Categories of Special Interest
In Use As
1790 - 1830
Corner-sited four-bay four-storey former house over basement, built c. 1810 as end-of-terrace of five, having single-bay elevation to west (Fitzwilliam Street) and full-height glazed extension of c. 1980 to rear. Pitched slate roof to front span, hipped to west end, behind brick parapet wall with granite coping, shouldered brick chimneystacks with terracotta pots, and concealed rainwater goods. Flemish bond red brick walling with wigged pointing and rusticated painted masonry quoins on masonry plinth course over painted smooth rendered basement walls. Square-headed window openings, diminishing in height to upper floors, with patent reveals and granite sills (some replacement concrete). Largely replacement timber sliding sash windows with simple horns, six-over six pane to ground and second floors, nine-over-six pane to first floor and three over-three pane to top floor. Wrought-iron grilles to basement. Wyatt-style windows to ground and first floors of west elevation. Round-headed doorway with stucco surround, doorcase comprising engaged panelled pilasters with Adamesque Ionic capitals, stepped entablature with swags and rosettes to frieze, diamond-motif leaded sidelights, replacement petal fanlight, foliate archivolt and eight-panel replacement timber door with beaded muntin and brass furniture. Granite entrance platform with cast-iron boot-scrape and two steps to street level. Basement area enclosed by wrought-iron railings with decorative cast-iron posts and lamp standards, over moulded granite plinth. Rear enclosed by late twentieth-century buildings.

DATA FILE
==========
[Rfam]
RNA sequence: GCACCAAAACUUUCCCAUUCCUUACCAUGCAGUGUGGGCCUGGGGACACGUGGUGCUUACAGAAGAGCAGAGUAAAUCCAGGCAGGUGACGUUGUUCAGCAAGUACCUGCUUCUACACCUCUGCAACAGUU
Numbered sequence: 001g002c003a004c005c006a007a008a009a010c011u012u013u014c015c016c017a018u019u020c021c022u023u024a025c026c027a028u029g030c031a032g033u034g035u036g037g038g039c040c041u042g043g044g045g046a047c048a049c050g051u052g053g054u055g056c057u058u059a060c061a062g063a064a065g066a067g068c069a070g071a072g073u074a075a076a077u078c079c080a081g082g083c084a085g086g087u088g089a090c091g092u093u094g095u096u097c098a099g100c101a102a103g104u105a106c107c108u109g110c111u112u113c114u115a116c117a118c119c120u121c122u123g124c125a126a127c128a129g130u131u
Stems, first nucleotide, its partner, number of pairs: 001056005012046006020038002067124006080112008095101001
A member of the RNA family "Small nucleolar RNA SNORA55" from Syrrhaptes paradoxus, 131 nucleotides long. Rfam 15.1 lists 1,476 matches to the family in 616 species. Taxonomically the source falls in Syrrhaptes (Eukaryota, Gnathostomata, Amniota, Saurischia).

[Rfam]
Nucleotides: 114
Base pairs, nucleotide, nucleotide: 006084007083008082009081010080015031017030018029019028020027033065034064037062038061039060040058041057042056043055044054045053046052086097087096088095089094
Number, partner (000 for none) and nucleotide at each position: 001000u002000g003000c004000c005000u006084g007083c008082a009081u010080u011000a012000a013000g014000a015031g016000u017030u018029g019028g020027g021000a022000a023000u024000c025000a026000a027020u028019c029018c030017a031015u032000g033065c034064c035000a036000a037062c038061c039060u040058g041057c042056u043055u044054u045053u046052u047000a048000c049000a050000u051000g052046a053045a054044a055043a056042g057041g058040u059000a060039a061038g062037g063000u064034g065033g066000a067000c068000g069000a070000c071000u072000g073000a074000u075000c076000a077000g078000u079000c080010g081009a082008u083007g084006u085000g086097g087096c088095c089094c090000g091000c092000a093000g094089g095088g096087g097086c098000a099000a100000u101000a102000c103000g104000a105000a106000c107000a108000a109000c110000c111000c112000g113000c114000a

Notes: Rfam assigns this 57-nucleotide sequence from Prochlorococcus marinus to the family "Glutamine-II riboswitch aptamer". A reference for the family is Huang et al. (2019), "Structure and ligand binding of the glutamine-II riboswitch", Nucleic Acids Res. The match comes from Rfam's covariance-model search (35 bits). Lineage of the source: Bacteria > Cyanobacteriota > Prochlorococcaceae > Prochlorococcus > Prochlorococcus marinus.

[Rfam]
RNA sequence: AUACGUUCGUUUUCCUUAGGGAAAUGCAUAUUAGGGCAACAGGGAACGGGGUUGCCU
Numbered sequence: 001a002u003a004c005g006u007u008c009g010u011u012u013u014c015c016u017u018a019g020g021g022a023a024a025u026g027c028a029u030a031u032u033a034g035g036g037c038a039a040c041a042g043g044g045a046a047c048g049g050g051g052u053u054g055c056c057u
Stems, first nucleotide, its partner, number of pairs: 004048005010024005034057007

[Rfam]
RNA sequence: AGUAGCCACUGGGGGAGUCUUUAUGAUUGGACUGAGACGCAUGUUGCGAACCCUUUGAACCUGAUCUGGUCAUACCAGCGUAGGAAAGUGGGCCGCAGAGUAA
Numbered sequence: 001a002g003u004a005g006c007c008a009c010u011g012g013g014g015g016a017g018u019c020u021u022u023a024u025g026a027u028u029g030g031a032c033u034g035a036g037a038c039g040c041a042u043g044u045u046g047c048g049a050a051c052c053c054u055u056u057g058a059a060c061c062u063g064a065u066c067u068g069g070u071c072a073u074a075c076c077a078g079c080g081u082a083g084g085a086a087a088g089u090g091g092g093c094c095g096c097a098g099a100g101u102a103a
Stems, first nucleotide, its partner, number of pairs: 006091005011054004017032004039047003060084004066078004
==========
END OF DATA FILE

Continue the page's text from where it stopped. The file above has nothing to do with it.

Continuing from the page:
Located on a prominent corner site, this early nineteenth-century house terminates the west end the terrace. Laid out in the 1780s and principally developed by a Mr Osburne and David Courtney, Mount Street Upper linked the newly constructed Grand Canal to the upper class residential developments that radiated from Leinster House. Built in pairs and rows over a period of thirty years, the fifty-four houses on the street were completed by 1834. The terrace is characterized by well-balanced proportions typical of the period, but Nos. 58-62 boast more elaborate doorcases, while an additional bay, corner quoins and Wyatt-style windows further distinguish No. 62. Such variations within the terrace are indicative of the piecemeal development of the street. Although much of the original detailing of the house was replaced during renovation works in the 1990s, the overall character has been retained and it represents an important feature of the streetscape. Mount Street Upper is terminated by St. Stephen's Church at its east end, providing an impressive landmark focus and is one of the key vistas of Georgian Dublin.